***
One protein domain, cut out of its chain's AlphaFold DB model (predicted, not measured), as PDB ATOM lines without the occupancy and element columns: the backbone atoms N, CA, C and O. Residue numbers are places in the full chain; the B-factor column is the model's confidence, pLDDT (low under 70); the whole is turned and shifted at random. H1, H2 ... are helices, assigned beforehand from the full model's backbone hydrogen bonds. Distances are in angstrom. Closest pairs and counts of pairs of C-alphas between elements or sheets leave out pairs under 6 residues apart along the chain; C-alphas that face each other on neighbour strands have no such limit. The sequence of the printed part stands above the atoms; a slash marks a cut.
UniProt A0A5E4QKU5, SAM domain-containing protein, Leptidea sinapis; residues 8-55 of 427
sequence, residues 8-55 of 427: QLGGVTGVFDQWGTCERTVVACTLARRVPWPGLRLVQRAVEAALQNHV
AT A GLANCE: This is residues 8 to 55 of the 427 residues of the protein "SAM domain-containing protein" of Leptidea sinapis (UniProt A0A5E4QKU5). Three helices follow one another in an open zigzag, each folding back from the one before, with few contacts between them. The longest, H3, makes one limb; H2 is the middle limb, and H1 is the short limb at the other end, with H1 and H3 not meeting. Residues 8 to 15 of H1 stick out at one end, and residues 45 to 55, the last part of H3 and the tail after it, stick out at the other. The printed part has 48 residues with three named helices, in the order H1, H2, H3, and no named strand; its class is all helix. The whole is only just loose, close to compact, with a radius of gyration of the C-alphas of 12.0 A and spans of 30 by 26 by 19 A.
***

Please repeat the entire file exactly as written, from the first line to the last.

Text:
One protein domain, cut out of its chain's AlphaFold DB model (predicted, not measured), as PDB ATOM lines without the occupancy and element columns: the backbone atoms N, CA, C and O. Residue numbers are places in the full chain; the B-factor column is the model's confidence, pLDDT (low under 70); the whole is turned and shifted at random. H1, H2 ... are helices, assigned beforehand from the full model's backbone hydrogen bonds. Distances are in angstrom. Closest pairs and counts of pairs of C-alphas between elements or sheets leave out pairs under 6 residues apart along the chain; C-alphas that face each other on neighbour strands have no such limit. The sequence of the printed part stands above the atoms; a slash marks a cut.
UniProt A0A5E4QKU5, SAM domain-containing protein, Leptidea sinapis; residues 8-55 of 427
sequence, residues 8-55 of 427: QLGGVTGVFDQWGTCERTVVACTLARRVPWPGLRLVQRAVEAALQNHV
AT A GLANCE: This is residues 8 to 55 of the 427 residues of the protein "SAM domain-containing protein" of Leptidea sinapis (UniProt A0A5E4QKU5). Three helices follow one another in an open zigzag, each folding back from the one before, with few contacts between them. The longest, H3, makes one limb; H2 is the middle limb, and H1 is the short limb at the other end, with H1 and H3 not meeting. Residues 8 to 15 of H1 stick out at one end, and residues 45 to 55, the last part of H3 and the tail after it, stick out at the other. The printed part has 48 residues with three named helices, in the order H1, H2, H3, and no named strand; its class is all helix. The whole is only just loose, close to compact, with a radius of gyration of the C-alphas of 12.0 A and spans of 30 by 26 by 19 A.